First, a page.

Ghana Adaptive Boxing Federation is a newly formed governing body for the sport of Para‐Boxing in Ghana. The Federation is committed to developing Para‐Boxing as a national sport, from the recreational to elite level, supporting establishment of regulation and best practices.
The body serves as a democratic hub for national Para‐Boxing gyms, clubs and supports the growth of regulation and sport safety in the country by providing rules, regulations and governance, structured progression pathways, educational systems and licensing, which are developed democratically through the Federation’s elected board, expert committees and member platforms.
This process is a pathway towards promoting Adaptive Boxing into becoming a recognized Paralympic sport whose ultimate objective is the same as highest formal recognition possible for any sport. Recognition is even more critical for the safeguarding of Para‐Boxing’s participants worldwide. The challenges for Para‐Boxing are great, but so are the opportunities, and the sport should have no lesser ambition.
The ultimate goal for any disabled sportsperson is to represent their country in in international competitions of the Paralympics is not an exception. However, the International Paralympic Committee (IPC) says wheelchair boxing can only be considered for Paralympic participation if it meets the right criteria. “I’m interested to see what it has to offer,” said Craig Spence, Director of communications at the IPC.
A team of Executives from the Ghana Adaptive Boxing Federation (Para‐Boxing, Ghana) led by Mr. Collins Kofi Zoiku (Founder), Mr. Abubakar Samba (President) and Mr. Musah Toloba (2nd Vice President) paid a courtesy call to the President of National Paralympic Committee of Ghana (NPC‐Ghana) Mr. Samson Deen and his team on 6th July, 2023.
The meeting was to formally request for Recognition and Affiliation to the NPC‐Ghana, the Supreme governing body of all sports concerning persons with disability in Ghana.
WHAT IS PARA‐BOXING / WHEELCHAIR BOXING?
Adaptive sports provide a platform for athletes with disabilities to perform at the highest level. Out of this, the idea of Para and, or Wheelchair Boxing was nurtured. Para or Wheelchair boxing is an adaptation of BOXING for the physical challenged athletes. It is not merely for recreation but also added advantage of health benefits, harnessing of experiences through competitions and participations in elite platforms, financial gains through winnings and sponsorships, leading to a more competitive environment and athletes wanting to achieve the highest levels of performance and skills, as defined according to Physiopedia.
The main world governing body is the International Adaptive Boxing Federation (IABF); founded in Canada by Aaron Kinch (Canada), Collins Kofi Zoiku (Ghana), Kanika Chaudhary (India), Joost Van de Lee (Netherlands), Olando Farias Perez (Argentina), Abel Al Rahman Salameh (Jordan) and Ben Griffin (USA).
Para‐Boxing is the world’s fastest growing Parasport with an estimated 2.3 million followers across the globe. It has a modern classification system that recommends pairing of physical challenged athletes on an even playing field seated in special wheelchairs with wide range of wheelchair belts, lap belts, and support straps to enable versatile, abdominal support, and also securing the legs around the thighs or calves for more intense maneuvering in the ring.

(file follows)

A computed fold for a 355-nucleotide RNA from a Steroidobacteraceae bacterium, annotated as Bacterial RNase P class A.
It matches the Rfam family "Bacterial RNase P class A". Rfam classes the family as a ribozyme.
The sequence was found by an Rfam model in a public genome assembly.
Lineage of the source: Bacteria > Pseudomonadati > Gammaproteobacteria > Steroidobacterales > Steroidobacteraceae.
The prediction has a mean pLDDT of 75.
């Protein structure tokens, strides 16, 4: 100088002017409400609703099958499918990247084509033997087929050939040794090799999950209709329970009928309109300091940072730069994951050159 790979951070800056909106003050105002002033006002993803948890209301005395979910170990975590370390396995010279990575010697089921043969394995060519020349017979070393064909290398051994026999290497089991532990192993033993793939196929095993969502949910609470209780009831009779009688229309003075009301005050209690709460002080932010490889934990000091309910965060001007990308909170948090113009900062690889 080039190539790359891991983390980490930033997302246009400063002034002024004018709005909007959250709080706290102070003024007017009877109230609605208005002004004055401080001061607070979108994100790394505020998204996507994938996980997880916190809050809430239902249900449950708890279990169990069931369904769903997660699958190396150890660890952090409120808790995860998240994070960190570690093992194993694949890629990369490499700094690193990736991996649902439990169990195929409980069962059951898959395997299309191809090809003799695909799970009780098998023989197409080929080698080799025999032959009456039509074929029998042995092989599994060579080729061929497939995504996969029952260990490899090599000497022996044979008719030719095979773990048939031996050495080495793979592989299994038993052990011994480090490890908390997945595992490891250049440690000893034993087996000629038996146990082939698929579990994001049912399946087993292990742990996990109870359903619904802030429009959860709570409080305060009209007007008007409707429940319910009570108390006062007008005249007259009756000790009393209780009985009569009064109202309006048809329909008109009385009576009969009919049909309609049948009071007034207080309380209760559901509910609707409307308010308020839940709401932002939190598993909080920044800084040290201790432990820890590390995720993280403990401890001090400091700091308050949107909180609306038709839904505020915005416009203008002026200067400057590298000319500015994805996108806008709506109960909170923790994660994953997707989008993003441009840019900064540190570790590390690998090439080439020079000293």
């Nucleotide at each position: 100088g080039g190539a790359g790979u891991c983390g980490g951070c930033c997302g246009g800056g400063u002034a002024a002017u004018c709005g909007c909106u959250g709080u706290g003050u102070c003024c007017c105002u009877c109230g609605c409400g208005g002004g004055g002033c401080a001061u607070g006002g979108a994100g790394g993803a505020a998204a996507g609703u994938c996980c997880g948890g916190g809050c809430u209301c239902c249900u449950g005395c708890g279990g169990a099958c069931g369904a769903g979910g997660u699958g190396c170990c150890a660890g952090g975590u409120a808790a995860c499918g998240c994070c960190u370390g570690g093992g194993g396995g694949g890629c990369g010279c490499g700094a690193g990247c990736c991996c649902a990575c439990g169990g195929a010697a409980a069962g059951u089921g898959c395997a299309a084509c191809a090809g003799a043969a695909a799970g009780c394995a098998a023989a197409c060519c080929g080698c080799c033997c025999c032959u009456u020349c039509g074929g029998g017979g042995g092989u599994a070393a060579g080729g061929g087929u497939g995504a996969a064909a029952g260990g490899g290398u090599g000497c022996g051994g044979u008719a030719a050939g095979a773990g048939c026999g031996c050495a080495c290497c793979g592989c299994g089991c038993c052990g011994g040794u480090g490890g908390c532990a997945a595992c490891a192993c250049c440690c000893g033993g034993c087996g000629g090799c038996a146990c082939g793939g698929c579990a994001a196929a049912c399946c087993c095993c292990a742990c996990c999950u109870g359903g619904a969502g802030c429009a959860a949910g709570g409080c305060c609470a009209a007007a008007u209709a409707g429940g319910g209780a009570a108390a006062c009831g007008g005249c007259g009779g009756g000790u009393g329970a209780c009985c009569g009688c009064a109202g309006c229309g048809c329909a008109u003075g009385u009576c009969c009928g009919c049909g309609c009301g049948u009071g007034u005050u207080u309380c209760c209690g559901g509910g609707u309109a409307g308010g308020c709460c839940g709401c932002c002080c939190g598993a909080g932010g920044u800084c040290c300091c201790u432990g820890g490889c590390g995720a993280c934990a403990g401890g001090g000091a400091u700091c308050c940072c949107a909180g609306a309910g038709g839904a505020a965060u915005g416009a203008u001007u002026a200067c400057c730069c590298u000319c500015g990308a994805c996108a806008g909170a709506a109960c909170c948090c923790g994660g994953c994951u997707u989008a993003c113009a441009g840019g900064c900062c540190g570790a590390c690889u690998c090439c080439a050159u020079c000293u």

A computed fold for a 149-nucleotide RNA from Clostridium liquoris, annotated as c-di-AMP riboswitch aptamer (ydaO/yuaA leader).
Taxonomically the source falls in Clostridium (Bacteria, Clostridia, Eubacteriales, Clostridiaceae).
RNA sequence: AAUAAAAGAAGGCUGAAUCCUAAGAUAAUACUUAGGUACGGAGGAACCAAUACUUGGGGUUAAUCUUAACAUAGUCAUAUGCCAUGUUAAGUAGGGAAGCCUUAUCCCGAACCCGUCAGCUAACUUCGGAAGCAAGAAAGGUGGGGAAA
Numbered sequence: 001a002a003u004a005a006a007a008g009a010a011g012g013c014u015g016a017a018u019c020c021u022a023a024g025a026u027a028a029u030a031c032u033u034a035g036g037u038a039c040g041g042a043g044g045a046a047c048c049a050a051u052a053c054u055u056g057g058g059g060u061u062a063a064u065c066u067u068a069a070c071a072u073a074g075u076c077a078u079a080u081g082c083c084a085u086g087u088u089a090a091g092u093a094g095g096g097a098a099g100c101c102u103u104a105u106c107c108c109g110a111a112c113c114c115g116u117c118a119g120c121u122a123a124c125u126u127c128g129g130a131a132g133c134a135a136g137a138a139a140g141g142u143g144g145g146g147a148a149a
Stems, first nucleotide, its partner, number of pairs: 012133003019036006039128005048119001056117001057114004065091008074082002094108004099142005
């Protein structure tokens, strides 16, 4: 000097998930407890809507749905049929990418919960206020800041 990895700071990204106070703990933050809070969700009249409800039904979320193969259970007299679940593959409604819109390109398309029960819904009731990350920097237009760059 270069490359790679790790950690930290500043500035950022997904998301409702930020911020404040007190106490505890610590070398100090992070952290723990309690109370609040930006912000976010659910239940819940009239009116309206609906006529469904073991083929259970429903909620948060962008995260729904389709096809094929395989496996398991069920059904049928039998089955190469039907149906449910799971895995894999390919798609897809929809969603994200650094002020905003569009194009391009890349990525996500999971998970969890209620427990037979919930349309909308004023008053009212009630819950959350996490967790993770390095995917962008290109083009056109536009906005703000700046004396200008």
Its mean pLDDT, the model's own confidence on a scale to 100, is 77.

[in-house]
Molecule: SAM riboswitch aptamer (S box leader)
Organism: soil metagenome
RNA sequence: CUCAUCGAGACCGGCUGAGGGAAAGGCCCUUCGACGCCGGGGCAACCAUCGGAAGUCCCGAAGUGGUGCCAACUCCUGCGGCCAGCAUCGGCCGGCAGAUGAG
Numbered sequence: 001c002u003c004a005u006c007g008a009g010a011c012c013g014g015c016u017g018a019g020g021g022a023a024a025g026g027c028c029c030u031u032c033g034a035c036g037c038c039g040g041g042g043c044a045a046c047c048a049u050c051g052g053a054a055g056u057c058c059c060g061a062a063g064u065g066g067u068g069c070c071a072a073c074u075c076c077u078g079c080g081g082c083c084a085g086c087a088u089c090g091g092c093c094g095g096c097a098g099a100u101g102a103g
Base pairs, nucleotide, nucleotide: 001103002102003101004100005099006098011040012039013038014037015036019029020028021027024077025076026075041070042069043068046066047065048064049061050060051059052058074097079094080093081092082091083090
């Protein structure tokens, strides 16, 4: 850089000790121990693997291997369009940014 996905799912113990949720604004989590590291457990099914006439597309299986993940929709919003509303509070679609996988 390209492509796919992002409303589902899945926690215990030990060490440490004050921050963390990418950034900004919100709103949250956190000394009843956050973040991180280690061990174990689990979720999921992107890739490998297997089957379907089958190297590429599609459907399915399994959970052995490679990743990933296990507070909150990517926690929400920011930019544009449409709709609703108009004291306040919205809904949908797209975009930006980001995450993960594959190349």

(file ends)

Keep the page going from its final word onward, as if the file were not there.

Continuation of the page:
The Rules of the game are similar to that of mainstream boxing. The competitors are classified according to the levels of their disabilities and can compete in 6 different weight categories. The system also adopts a point scoring system that measures the number of landed clean blows devoid of causing physical damage to competitors. Bouts consist of three rounds of two minutes in every round, and each with a one‐minute interval between rounds.
As adopted from the main stream AIBA Olympics rules, Competitors wear protective headgear and gloves with a white strip or circle across the knuckle. The white end is just a way to make it easier for judges to score clean hit or punch. A punch is considered a scoring punch only when the boxers connect with the white portion of the gloves. Each punch that lands cleanly on the head or the upper body (preferably, chest area) with sufficient force is awarded a point.
A referee monitors the fight to ensure that competitors use only legal blows. Referees also ensure that the boxers don’t use holding tactics to prevent the opponent from swinging. If this occurs, the referee separates the opponents and orders them to continue boxing. Repeated holding can result in a boxer being penalized or ultimately disqualified. Referees will stop the bout if a boxer is seriously injured, if one boxer is significantly dominating the other or if the score is severely imbalanced.
PRESIDENT OF AFRICAN PARALYMPICS COMMITTEE (AFPC) ON ADAPTIVE BOXING
Mr. Samson Deen, President of National Paralympic Committee of Ghana (NPC-Ghana) and President of African Paralympics Committee (AFPC) welcomed the delegation of the Ghana Adaptive Boxing Federation (Para‐Boxing) at his office.
“Beyond physical well‐being, sport can play an important role for a safer, more prosperous and more peaceful society through its educational values, sport can help bridge cultural and ethnic divides, create jobs and businesses, promote tolerance and non‐discrimination, reinforce social integration, and advocate healthy lifestyles. Through sports development, we can achieve wider human development goals. I want to assure you that, National Paralympic Committee of Ghana (NPC‐Ghana) and the African Paralympic Committee (AfPC) will give you any support you may need to develop the sport across Africa”, the President said.
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